The audience and artist are isolated from each other, she said, and there is this "protracted war and fear." Who gets access to the work and what kind of conversation happens when access is there?
Walker considers what it means to be a black woman here and now versus there and then and consequently addresses the themes of slavery and race. As a child, she would imagine living in different eras, but found the reality of them shaking her out of her reveries, realizing that it would be impossible to survive there.
Even though it may make her a self-proclaimed "daddy's girl," Walker named her father, a fellow artist, as one of her greatest inspirations.
"He made it okay [to be an artist]," she said. "I didn't realize what a treat it was until I got to college. Art just became a way of being, of communicating."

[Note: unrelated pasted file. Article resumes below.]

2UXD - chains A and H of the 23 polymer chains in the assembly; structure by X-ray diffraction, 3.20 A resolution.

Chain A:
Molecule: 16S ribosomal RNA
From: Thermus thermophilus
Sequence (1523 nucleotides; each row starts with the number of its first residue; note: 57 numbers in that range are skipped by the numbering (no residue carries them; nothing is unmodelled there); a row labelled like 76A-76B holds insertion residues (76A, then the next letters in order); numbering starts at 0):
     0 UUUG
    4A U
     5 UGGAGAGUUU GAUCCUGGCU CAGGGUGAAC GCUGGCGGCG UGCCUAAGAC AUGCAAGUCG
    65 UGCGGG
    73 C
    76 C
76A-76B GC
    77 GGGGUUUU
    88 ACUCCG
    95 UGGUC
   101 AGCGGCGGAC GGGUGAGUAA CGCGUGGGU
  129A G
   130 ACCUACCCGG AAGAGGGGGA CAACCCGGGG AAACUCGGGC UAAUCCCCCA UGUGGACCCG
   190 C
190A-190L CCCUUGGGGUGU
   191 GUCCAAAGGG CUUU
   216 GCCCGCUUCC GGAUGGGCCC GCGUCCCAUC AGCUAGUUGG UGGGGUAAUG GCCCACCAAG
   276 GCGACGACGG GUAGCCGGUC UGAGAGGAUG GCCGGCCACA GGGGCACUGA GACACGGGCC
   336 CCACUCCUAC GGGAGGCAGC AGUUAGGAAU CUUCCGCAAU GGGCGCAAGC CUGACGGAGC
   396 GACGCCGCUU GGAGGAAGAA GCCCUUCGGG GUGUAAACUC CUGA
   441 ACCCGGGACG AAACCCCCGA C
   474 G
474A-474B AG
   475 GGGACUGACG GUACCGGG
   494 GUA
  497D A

"Someone once told me, 'You have to make the work that you want to see.'" Walker said.
She became interested in silhouettes, which as an art form were "sort of forgotten and small, female and domestic," she described. They were done by "invalids and women," along with "a few itinerant artists."
Walker described her process, saying that, for her art, she carefully selects "black people, women, heroic figures in speeches," elevating it to the level of political arena.
Walker, who called herself "an unreliable narrator in each of these works," raises the question of what the outcome of using these archetypes, such as Obama, is. "Do these archetypes collapse history?" she asked. "They're supposed to expand the conversation, but they often collapse it."
In talking to people about her art, Walker recognizes the overpowering effect it can have.
"There's a too-muchness about it," she described, "a mute quality" that makes her and the viewer more complicit in the goings-on. It maintains anxiety and intensity and leaves it there.